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Northern Parula

Now, Your Gift Goes Twice as Far

Thanks to a matching challenge grant from a generous donor, all contributions will be matched during our spring and summer membership campaign. The Herbert Simon Family Foundation will match all gifts up to $50,000. Continue reading

Shawndra Miller

Communications Manager

Shawndra is in charge of sharing our story and connecting you to our work. Through our print and online materials, she hopes to inspire your participation in protecting special places for future generations.
HI1568313142
Yellow-Billed Cuckoo

“Knocking” Bird: Yellow-Billed Cuckoo

Our spring newsmagazine featured Cliff’s top ten hidden gems of birding. Here is the fourth of a blog series on these birds, by guest blogger Ed Pope.

This bird is slightly larger than a cardinal. Its long tail is brown on top, while the underside is black and white. The top of its head and back are brown, while the belly and lower part of the head are white. The lower bill is a bright yellow. Continue reading

Ed Pope

Guest Blogger

Ed Pope is a retired engineer from Rolls-Royce and a CILTI member since 2002.
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Trail at Burnett Woods

Going Deeper with Nature

Whether it’s the sight of ants on a log, the sound of birdsong, the smell of nearby blossoms, or the feel of bare feet on the earth, nature brings us back into our senses. And that can make a big difference in mental health.

Indianapolis-based therapist Dr. Lynn Hynes—Lynn to her clients—has seen firsthand how nature heals. She brings her background in ecopsychology into her work. Continue reading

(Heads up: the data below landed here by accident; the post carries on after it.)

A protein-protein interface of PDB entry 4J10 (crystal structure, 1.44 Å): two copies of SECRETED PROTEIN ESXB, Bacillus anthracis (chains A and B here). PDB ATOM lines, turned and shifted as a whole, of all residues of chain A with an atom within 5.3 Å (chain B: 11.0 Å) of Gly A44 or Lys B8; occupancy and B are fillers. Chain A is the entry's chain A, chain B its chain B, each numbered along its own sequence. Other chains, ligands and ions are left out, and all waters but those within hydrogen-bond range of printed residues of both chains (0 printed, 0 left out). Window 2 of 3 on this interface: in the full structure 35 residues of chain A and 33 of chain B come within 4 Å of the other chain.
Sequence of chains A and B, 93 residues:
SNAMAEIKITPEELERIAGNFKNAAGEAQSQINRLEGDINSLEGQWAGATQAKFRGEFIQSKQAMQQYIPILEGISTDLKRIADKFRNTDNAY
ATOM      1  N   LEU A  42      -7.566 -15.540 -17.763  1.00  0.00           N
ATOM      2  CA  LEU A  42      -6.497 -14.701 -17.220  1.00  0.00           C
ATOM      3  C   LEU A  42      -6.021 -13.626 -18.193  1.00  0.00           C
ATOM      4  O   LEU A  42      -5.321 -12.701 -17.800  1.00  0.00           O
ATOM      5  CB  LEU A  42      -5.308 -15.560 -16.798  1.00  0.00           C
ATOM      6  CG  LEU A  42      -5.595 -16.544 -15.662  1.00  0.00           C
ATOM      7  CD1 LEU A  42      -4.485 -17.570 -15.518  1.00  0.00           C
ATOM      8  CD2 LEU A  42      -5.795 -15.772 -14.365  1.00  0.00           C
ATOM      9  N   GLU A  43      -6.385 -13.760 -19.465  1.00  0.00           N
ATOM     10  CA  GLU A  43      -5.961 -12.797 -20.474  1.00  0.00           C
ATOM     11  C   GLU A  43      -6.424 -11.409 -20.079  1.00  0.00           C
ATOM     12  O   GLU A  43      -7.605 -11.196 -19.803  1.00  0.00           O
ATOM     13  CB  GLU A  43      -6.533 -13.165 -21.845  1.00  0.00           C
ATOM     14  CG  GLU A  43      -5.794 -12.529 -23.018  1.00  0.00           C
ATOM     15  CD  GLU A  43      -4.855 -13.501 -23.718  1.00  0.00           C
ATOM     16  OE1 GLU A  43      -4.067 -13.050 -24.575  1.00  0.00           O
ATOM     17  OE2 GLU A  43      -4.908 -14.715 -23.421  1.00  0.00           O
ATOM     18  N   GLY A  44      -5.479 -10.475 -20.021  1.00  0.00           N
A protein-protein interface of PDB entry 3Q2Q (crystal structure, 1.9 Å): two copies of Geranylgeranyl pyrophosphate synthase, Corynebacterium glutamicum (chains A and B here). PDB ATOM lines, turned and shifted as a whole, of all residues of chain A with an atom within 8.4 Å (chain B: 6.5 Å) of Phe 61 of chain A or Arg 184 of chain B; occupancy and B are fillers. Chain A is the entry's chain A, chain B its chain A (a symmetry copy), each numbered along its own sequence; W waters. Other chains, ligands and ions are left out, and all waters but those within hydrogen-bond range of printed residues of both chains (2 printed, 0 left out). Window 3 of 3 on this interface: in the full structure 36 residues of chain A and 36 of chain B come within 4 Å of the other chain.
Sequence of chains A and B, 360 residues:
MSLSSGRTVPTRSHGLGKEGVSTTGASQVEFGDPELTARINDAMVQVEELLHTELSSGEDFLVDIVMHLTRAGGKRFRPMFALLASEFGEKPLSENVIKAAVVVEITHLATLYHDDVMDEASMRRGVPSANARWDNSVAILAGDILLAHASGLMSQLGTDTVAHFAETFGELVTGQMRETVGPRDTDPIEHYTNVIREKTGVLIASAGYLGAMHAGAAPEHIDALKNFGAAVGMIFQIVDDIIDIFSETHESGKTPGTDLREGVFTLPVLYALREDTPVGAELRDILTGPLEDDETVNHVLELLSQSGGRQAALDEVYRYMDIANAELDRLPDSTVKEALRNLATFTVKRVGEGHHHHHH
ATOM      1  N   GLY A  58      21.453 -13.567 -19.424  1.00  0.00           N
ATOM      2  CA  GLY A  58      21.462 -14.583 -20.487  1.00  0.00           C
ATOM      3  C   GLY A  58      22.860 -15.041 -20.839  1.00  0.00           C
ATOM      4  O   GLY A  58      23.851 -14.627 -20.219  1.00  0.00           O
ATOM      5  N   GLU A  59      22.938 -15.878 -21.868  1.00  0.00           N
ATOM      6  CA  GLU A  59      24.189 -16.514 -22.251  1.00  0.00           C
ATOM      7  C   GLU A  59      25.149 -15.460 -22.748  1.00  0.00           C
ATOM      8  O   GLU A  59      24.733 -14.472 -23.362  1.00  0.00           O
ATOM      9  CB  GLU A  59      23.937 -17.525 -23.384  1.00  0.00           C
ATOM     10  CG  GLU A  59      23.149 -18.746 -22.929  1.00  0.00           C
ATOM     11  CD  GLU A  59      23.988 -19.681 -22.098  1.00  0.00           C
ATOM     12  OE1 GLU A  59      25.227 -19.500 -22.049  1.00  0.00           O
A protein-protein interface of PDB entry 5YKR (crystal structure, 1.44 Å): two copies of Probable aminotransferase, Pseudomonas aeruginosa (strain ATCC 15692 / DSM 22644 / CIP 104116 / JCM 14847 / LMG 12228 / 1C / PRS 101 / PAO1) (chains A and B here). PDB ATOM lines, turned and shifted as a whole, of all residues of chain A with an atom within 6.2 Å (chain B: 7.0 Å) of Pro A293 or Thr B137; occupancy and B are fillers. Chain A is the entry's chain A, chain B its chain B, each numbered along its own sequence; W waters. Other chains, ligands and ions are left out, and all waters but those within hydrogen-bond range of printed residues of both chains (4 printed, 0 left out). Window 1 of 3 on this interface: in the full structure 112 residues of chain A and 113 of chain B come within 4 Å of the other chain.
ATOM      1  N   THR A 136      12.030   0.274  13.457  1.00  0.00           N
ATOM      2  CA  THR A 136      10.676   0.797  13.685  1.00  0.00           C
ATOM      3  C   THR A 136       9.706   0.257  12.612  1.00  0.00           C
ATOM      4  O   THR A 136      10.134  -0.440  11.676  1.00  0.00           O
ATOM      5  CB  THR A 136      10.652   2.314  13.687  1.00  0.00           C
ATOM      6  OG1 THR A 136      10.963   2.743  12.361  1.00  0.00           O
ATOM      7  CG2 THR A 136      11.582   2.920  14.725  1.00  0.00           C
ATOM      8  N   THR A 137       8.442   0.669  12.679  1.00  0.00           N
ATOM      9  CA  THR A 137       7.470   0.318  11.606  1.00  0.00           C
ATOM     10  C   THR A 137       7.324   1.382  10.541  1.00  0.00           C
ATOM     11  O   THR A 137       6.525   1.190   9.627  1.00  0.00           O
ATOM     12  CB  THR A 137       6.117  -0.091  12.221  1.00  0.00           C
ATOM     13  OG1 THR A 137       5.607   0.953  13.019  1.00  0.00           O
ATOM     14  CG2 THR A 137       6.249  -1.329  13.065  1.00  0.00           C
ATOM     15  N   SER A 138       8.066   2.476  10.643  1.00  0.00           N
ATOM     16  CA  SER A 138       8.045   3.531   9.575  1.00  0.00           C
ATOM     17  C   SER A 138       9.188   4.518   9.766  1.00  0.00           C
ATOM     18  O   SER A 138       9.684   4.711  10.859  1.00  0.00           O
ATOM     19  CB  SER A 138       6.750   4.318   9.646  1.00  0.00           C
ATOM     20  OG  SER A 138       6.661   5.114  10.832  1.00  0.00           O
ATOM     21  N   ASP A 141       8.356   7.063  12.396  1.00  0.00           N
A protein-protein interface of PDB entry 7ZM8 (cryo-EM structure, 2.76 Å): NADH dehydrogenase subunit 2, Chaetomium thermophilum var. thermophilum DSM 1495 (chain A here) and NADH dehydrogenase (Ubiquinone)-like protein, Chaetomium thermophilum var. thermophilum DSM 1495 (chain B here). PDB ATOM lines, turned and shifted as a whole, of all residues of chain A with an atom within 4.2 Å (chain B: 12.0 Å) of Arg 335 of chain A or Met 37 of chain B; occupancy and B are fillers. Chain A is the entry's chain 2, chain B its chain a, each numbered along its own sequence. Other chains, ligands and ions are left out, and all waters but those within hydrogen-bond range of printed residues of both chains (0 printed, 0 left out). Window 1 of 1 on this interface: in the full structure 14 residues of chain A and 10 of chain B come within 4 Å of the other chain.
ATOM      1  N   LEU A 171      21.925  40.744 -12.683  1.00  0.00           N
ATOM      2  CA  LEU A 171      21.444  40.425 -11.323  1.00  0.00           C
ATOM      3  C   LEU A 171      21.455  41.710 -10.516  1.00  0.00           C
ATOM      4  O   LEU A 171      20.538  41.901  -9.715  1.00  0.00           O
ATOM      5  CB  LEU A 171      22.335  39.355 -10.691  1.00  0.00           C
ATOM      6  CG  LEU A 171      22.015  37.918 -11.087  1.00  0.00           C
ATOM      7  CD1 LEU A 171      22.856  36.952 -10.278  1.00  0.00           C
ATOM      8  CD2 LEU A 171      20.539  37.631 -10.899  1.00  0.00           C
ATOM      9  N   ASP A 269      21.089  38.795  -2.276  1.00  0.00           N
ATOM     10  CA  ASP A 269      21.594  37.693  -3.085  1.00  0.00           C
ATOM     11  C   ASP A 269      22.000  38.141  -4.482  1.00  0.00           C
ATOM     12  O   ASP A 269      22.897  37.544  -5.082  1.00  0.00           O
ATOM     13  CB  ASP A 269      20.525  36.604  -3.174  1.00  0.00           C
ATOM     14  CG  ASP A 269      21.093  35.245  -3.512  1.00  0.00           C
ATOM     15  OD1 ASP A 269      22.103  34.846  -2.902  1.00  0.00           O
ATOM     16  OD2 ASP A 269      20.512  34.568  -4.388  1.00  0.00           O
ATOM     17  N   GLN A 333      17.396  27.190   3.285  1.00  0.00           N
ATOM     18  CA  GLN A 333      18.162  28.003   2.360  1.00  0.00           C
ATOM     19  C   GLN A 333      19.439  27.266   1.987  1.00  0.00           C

Shawndra Miller

Communications Manager

Shawndra is in charge of sharing our story and connecting you to our work. Through our print and online materials, she hopes to inspire your participation in protecting special places for future generations.
HI1568313142
Hooded merganser

Hooded Merganser: Eye-catching Diver

Our spring newsmagazine featured Cliff’s top ten hidden gems of birding. Here is the third of a blog series on these birds, by guest blogger Ed Pope.

If you are wondering what a merganser is, it is a fish-eating, diving duck. The hooded part of its name comes from a crest on its head, which can be raised or lowered. Both males and females have crests, but the male’s is more eye-catching. Females are a grayish-brown with a crest that is a reddish-brown. During the breeding season, the male’s head is mostly black with a big white patch at the rear. Continue reading

Ed Pope

Guest Blogger

Ed Pope is a retired engineer from Rolls-Royce and a CILTI member since 2002.
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Glacier's End, by Dick Miller

Nature as Therapy

It’s mysterious and profound, accessible to all. Nature heals, whether through a tree outside a hospital window or through full-on forest bathing.

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Shawndra Miller

Communications Manager

Shawndra is in charge of sharing our story and connecting you to our work. Through our print and online materials, she hopes to inspire your participation in protecting special places for future generations.
HI1568313142